AMD Phenom II X3 On Linux

Written by Michael Larabel in Processors on 26 May 2009 at 07:29 AM EDT. Page 11 of 11. 28 Comments.

Ending out, the Integer scaling performance was also in Intel's favor.

While it is difficult to properly compare the Intel Core i7 920 and AMD Phenom II X3 710 due to the number of technical differences, each has their own advantage in a different set of tests. The Intel quad-core processor complete with Hyper Threading that runs at 2.66GHz had the advantage in some of the GraphicsMagick tests, code compilation, MP3 encoding, FFmpeg, dcraw, C-Ray, and RAMspeed. AMD's triple-core processor had the advantage with FLAC audio encoding, GnuPG file encryption, SQLite, and PostgreSQL.

Besides the technological differences between these newest AMD and Intel processors, price is also a big factor. The Intel Core i7 920 retail CPU costs $280 USD where as the AMD Phenom II X3 710 costs just $120 USD in comparison. If you note the tests where the AMD performance was close or where it had outperformed the Core i7 920 when overclocked, the AMD Phenom II delivers better price-per-performance than the Intel Core i7. Pushing the Phenom II X3 710 to 3.51GHz was very easy and with the right cooling and tweaking it could be pushed even further. Even if you are not interested in overclocking, chances are you too can probably enable your fourth processing core from the BIOS. This CPU with a 95W TDP ran very cool, but we have no official thermal results to share due to LM_Sensors not properly supporting this processor yet.

At the end of the day the AMD Phenom II X3 delivers a mighty bang for the buck and does run well with Ubuntu Linux. However, if using a newer AM3 motherboard with a SB700 series southbridge, there could be a few problems like we had experienced with Ubuntu 9.04 that led us to trying out Ubuntu 9.10 Alpha 1. If you are looking for better performance, even the high-end AMD Phenom II X4 955 Black Edition running at 3.20GHz still costs less than Intel's Core i7 920.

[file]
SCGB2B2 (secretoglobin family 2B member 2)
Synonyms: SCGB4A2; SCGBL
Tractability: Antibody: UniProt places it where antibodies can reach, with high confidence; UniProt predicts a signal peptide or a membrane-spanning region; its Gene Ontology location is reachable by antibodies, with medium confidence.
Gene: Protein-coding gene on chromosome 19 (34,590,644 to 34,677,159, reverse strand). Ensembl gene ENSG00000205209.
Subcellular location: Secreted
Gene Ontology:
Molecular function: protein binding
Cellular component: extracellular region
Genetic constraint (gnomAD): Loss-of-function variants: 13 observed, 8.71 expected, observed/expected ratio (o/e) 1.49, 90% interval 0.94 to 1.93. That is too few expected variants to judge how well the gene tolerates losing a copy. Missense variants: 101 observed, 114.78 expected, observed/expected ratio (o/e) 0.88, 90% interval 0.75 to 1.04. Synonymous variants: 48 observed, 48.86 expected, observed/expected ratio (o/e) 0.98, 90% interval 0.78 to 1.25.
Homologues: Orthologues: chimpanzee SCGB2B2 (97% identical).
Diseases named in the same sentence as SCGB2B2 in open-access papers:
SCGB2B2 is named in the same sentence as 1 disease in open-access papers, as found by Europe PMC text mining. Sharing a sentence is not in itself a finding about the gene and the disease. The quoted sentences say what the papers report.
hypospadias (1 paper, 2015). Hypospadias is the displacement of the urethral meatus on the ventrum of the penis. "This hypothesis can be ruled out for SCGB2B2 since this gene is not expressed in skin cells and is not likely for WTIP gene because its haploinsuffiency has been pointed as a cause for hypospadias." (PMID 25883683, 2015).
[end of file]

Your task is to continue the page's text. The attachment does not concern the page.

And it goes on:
To run your own Linux processor benchmarks, try out the Phoronix Test Suite. Pricing information on AMD and Intel processors and motherboards is available through

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Michael Larabel

Michael Larabel is the principal author of and founded the site in 2004 with a focus on enriching the Linux hardware experience. Michael has written more than 20,000 articles covering the state of Linux hardware support, Linux performance, graphics drivers, and other topics. Michael is also the lead developer of the Phoronix Test Suite, Phoromatic, and automated benchmarking software. He can be followed via Twitter, LinkedIn, or contacted via